Involvement of the Heat Shock Protein HtpG of Salmonella Typhimurium in Infection and Proliferation in Hosts

Front Cell Infect Microbiol. 2021 Nov 16;11:758898. doi: 10.3389/fcimb.2021.758898. eCollection 2021.


Salmonella Typhimurium is a common pathogen infecting the gastrointestinal tract of humans and animals, causing host gastroenteritis and typhoid fever. Heat shock protein (HtpG) as a molecular chaperone is involved in the various cellular processes of bacteria, especially under environmental stress. However, the potential association of HtpG with S. Typhimurium infection remains unknown. In this study, we clarified that HtpG could also play a role as an effector in S. Typhimurium infection. RNA-seq indicated that the flagellar assembly pathway, infection pathway, and chemotaxis pathway genes of S. Typhimurium were downregulated after the mutation of HtpG, which resulted in compromises of S. Typhimurium motility, biofilm formation, adhesion, invasion, and inflammation-inducing ability. In addition, HtpG recombinant protein was capable of promoting the proliferation of S. Typhimurium in host cells and the resultant inflammation. Collectively, our results illustrated an important role of HtpG in S. Typhimurium infection.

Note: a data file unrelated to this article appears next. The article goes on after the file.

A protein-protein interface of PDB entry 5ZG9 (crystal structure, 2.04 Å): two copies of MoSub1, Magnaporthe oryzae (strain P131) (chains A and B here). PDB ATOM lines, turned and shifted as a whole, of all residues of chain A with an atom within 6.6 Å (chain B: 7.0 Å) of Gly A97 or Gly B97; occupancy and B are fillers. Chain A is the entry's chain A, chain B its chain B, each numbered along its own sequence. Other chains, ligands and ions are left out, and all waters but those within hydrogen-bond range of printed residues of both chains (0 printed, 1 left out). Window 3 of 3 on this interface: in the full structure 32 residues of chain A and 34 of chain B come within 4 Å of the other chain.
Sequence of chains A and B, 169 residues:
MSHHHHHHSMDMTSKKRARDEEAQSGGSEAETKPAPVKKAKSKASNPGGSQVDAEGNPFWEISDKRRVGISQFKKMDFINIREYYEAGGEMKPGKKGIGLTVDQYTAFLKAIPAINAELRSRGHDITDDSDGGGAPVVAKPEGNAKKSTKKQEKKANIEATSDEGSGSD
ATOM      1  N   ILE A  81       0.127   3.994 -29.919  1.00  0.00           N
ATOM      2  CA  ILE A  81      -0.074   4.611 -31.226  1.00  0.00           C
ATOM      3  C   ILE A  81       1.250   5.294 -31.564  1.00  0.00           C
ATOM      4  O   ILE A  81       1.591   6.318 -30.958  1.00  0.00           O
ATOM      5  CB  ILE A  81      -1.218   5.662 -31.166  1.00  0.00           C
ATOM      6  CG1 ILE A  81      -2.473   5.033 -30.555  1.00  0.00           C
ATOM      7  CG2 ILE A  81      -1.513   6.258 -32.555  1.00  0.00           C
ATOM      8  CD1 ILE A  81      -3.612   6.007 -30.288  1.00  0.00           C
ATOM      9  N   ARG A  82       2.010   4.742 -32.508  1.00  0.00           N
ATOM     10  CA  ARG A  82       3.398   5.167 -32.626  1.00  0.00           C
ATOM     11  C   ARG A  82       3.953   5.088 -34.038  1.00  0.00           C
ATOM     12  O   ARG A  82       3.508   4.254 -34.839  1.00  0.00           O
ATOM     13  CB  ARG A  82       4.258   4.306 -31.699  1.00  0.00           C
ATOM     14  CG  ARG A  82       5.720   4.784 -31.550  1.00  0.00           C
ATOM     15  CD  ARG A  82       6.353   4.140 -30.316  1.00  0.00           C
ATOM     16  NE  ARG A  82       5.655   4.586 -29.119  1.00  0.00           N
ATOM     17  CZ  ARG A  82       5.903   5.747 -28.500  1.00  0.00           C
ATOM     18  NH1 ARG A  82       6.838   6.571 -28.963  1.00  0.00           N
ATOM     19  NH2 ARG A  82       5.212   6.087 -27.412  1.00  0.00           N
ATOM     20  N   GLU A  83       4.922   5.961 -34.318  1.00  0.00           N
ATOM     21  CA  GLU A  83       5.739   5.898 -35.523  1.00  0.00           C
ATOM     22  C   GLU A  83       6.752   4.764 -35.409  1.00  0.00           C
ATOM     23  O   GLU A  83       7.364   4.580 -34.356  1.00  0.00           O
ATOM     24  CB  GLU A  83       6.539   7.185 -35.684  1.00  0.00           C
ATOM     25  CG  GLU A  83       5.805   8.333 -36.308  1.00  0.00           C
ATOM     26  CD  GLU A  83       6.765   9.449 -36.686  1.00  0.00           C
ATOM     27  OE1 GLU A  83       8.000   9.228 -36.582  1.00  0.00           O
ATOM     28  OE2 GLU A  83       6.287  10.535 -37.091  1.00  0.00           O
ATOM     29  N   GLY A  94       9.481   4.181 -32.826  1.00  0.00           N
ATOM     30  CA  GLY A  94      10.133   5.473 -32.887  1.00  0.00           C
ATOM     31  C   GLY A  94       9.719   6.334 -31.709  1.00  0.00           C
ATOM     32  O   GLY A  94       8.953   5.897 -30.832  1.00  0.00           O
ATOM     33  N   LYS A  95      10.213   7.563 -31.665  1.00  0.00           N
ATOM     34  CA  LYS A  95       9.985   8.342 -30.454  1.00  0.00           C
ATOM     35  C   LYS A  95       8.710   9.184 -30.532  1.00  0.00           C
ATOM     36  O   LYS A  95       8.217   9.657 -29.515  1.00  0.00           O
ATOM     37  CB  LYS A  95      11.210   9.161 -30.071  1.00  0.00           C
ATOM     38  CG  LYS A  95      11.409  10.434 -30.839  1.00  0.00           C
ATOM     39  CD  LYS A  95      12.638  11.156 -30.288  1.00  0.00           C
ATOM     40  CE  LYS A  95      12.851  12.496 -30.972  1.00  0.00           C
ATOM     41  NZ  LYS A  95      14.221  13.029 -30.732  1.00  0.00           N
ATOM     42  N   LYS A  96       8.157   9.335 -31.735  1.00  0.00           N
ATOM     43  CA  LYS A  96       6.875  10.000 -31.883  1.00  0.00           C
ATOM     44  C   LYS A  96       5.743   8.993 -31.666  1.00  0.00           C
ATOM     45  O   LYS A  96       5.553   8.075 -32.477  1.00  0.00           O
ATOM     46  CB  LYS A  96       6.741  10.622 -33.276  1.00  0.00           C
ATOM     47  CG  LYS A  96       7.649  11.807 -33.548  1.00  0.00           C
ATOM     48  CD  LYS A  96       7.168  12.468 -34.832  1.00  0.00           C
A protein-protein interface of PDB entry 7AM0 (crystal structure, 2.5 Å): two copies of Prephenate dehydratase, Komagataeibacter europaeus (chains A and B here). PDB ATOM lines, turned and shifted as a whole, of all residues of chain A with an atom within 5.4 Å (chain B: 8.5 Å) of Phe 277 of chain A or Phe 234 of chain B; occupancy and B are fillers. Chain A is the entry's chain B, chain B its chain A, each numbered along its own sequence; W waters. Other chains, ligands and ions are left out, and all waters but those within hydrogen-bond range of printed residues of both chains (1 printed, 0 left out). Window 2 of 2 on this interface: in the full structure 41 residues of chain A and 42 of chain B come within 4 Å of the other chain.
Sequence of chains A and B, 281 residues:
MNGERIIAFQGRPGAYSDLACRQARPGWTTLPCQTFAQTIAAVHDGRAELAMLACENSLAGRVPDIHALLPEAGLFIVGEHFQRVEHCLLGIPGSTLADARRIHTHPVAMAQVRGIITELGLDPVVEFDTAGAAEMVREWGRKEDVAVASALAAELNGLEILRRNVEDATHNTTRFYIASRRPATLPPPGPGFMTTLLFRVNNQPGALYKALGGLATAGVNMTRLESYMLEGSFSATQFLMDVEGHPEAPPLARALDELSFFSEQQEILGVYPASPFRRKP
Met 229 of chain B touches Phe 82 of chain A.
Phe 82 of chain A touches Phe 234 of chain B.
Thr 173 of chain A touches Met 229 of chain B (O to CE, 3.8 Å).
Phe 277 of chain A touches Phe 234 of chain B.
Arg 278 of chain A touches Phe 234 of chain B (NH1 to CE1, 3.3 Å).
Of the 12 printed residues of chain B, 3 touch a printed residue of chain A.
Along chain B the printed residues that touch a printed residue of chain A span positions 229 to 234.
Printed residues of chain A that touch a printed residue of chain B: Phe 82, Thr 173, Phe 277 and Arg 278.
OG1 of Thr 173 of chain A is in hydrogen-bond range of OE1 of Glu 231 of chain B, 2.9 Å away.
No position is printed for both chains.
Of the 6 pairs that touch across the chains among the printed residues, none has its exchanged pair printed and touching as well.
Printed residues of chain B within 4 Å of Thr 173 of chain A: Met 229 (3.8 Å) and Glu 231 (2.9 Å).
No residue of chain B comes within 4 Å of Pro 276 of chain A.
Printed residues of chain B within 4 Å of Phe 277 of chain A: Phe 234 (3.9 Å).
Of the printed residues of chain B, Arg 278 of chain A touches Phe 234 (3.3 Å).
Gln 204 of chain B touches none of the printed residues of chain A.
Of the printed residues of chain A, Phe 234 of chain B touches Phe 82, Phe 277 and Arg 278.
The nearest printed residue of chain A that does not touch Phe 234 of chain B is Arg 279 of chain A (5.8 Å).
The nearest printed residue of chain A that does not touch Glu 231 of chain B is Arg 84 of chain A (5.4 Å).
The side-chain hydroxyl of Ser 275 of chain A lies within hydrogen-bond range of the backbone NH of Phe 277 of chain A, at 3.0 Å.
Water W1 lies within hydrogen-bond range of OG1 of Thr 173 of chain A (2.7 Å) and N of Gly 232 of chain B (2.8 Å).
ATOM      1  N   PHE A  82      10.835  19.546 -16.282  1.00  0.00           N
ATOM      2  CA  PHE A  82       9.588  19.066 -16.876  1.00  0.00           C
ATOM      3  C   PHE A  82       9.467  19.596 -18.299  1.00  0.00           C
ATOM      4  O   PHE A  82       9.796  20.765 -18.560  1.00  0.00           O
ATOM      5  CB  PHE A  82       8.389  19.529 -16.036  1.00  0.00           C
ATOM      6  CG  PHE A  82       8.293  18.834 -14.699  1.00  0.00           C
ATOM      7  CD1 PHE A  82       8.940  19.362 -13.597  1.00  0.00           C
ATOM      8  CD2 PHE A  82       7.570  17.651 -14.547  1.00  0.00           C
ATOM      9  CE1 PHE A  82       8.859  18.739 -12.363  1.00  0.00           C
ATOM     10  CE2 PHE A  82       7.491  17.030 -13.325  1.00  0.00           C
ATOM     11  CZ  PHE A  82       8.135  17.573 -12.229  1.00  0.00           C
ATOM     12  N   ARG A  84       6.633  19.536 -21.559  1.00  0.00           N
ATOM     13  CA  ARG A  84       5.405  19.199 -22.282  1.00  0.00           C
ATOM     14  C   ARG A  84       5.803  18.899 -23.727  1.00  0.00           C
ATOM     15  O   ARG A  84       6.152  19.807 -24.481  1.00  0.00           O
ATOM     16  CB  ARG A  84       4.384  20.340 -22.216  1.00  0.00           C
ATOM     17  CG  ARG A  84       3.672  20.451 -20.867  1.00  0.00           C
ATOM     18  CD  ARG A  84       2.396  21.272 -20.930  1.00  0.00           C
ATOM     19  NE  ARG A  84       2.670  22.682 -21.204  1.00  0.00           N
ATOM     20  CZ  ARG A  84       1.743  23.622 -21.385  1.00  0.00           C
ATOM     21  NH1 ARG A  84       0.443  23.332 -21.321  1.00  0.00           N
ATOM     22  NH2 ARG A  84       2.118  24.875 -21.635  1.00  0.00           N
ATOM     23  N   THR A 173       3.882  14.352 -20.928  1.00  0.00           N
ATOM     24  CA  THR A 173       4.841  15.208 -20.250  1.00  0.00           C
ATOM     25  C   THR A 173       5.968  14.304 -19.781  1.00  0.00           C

Keywords: HtpG; RNA-seq; Salmonella Typhimurium; immunity; infection.

Publication types

  • Research Support, Non-U.S. Gov't